Editor's Note: Baya Clare, a Sister of St. Joseph of Carondelet came up with the very clever and on-point title for her latest column. Having noted that, the editor would love to know if readers have a special affinity to special church windows.
This week's image is one that hangs in my bedroom. It's the last thing I look at (well, before I take off my glasses) at night, and the second thing (after the time on my clock radio) I see in the morning. It's a photograph of the Space Window at the National Cathedral in Washington, DC.
I've visited the National Cathedral only once, in the spring of 2001, when I was in DC for a conference. I spent an afternoon exploring it with a friend, and have been enchanted by its art and architecture ever since.
Did you know that one of the gargoyles is made in the image of Darth Vader? What's cooler than that? Or that the high altar is made from stones from the same quarry as Solomon's Temple?
But back to the Space Window.
It's one of more than 200 stained glass windows, many of which are of the usual subjects: incidents in the life of Jesus, saints, and so on. Others commemorate prominent Americans such as Andrew Carnegie and Robert E. Lee. There's even a tribute to the Lewis and Clark expedition.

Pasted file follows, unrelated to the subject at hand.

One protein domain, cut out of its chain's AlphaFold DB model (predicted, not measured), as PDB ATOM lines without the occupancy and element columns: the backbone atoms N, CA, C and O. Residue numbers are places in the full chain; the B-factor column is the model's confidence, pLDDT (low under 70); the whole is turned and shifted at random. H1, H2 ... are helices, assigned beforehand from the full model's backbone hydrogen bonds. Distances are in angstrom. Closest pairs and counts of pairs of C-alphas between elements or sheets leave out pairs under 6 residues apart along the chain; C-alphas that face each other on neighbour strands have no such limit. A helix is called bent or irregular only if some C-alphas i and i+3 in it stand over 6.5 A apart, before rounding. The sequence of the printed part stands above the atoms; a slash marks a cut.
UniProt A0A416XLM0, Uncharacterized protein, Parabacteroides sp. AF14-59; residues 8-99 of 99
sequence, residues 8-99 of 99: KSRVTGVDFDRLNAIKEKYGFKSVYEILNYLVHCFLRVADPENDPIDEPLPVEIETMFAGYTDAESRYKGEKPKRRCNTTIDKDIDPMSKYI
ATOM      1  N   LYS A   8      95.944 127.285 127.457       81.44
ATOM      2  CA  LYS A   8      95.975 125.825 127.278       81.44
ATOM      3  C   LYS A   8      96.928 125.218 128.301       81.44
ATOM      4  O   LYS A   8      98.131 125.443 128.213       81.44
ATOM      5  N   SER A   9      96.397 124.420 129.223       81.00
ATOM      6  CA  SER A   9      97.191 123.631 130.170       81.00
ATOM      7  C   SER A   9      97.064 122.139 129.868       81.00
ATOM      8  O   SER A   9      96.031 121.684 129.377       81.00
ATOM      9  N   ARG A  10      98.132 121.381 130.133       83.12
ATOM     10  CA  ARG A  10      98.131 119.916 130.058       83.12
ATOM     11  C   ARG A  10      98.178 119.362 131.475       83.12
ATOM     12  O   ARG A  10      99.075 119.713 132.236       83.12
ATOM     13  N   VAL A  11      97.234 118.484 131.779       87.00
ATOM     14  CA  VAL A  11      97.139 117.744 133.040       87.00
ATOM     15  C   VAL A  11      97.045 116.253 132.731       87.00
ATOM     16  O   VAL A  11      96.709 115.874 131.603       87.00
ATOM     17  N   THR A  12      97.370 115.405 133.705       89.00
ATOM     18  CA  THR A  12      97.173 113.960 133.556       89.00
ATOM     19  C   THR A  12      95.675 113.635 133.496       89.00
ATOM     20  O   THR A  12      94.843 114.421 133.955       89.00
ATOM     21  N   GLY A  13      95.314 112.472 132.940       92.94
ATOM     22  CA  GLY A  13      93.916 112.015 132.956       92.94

Of all the National Cathedral's wonderful art, I love the Space Window and not only because it is beautiful and interesting and contains a moon rock! It also refuses to assert the false dichotomy between science and religion.
Buckminster Fuller once said, "When I am working on a problem, I never think about beauty but when I have finished, if the solution is not beautiful, I know it is wrong."
The Space Window celebrates the innate beauty of the created world and celebrates the process of coming to understand it by both science and faith in a way that we rarely see. I like the way our view of space is positioned behind the branch-like framework, reminding me that, for all that I do and can see, my view is still limited and incomplete. The use of primary colors and basic shapes reminds me of the elegant simplicity of creation's design.
The Space Window was designed by Rodney Winfield and installed in 1973, four years after the first lunar landing.